- Last Updated on Friday, 16 October 2015 12:14
- Published on Friday, 16 October 2015 11:13
- Written by Saigoneer. Photos by Alberto Prieto.
We found a hẻm gem goldmine.
I've known for a long time about the makeshift streetside chợ off Binh Thanh's Huynh Dinh Cua, but it never occurred to me how rich this area is in delicious Vietnamese snacks.
In front of old houses with crumbling walls, women sit by the roadside slinging everything from snacks to sinh tố to full-blown meals. The air is thick with the sound of vendors' voices and the incredible, entrancing scent of barbecue and fried treats.
After parking our bikes in front of a run-down hallway that someone has transformed into a sidewalk restaurant, we took a seat. It was surprising how much attention my foreign friend got for taking photos; CityGarden is practically around the corner, people.
This (sort of) gracefully aging stall doesn't have a name nor an address, according to the female owner, so just look for the smoothie shop at 55 Nguyen Cong Tru, and you'll find this master of fried, doughy goodness across the street. She sells regular bột chiên, or savory fried dough, as well as two twists on the original, bột khoai môn – the same but made with taro flour – and nui, or Vietnamese macaroni.
While my nomming companion is hooked on nui but I favor the taro. For me, the regular bột chiên is nice but doesn't hold a candle to the others. There's also a beautifully hand-drawn drink list that hangs near the fryer; make sure you try the drinks, if only because someone put so much effort into that menu presentation. We went for traditional trà đá, since we didn't want to confuse our tastebuds.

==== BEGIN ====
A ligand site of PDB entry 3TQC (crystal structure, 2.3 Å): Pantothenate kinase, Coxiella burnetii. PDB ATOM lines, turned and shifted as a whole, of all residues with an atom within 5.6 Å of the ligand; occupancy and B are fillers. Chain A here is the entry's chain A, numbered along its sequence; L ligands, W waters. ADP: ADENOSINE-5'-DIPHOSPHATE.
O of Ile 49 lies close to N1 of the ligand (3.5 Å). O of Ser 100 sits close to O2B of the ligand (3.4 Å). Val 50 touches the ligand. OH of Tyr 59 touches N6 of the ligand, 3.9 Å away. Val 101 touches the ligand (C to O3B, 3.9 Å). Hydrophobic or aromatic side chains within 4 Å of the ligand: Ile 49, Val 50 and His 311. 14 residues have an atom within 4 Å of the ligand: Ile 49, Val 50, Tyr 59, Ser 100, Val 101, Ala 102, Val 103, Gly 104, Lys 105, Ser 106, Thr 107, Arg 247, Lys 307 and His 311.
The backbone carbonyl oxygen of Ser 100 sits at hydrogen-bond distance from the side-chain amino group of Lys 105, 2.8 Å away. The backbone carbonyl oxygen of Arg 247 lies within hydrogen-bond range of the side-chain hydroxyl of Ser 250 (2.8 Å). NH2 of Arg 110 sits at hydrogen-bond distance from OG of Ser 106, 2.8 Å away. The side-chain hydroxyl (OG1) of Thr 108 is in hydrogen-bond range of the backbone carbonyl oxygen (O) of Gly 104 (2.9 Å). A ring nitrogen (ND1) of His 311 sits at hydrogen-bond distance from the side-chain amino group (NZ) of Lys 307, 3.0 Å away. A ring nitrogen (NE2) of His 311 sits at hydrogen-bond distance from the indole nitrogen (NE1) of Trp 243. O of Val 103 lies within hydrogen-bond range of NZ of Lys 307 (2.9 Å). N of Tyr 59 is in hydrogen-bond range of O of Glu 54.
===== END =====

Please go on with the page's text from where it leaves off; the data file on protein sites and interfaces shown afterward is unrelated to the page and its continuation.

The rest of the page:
The recipe is simple enough: take a hot, flat surface, oil it up, throw on a few chunks of dough, stir them as they turn golden and crack an egg in the middle of that mouthwatering feast. For true perfection, sprinkle minced chives and peppers over everything and serve with sweet soy sauce and shredded young papaya. Additional table add-ons include your pick of chili sauce or sliced chilis.
To get the best experience, either pour your soy sauce directly onto the bột khoai môn dish or cut the bột khoai môn into bite-sized pieces and dip it. Be sure to give those papaya strips plenty of sauce or they'll wind up tasteless. If you, like me, have a strong aversion toward sliced chilis, stir some chili sauce into your soy sauce but take care not to put it on the dish itself. I, for one, don't believe in having chili sauce all over my bột chiên; it's just barbaric.
All told, the damage was minimal: VND23,000 for bột khoai môn with two eggs and VND20,000 for nui chiên with two eggs. The standard dish has only one egg and goes for VND15,000, so be clear about the egg count when you order.
After devouring our snacks, we chatted with the owner for a bit and were surprised to find that although the stall is just 10 years old, she's the second generation to inherit it. Her mom, the original vendor, opened the bột chiên business around the same time this small market appeared, so we were speaking to a Thi Nghe veteran.
After a nice, heartfelt conversation, we said thanks, slapped a Saigoneer sticker on her cart – with permission, of course – and then headed off to sample another of the area's abundant hẻm gems. It's a tough job, but somebody's gotta do it.
To sum up
Taste : 5/5
Location : 4/5 – A bit hidden away and run down.
Friendliness : 4/5 – She's foreigner-shy.
Price : 5/5
Atmosphere : 5/5 – You can smell the essence of Saigon in the air.
Núm is a street food addict who has been eating his way through Saigon for 25 years.
Corner of Huỳnh Tịnh Của and Nguyễn Công Trứ Streets, Q. Bình Thạnh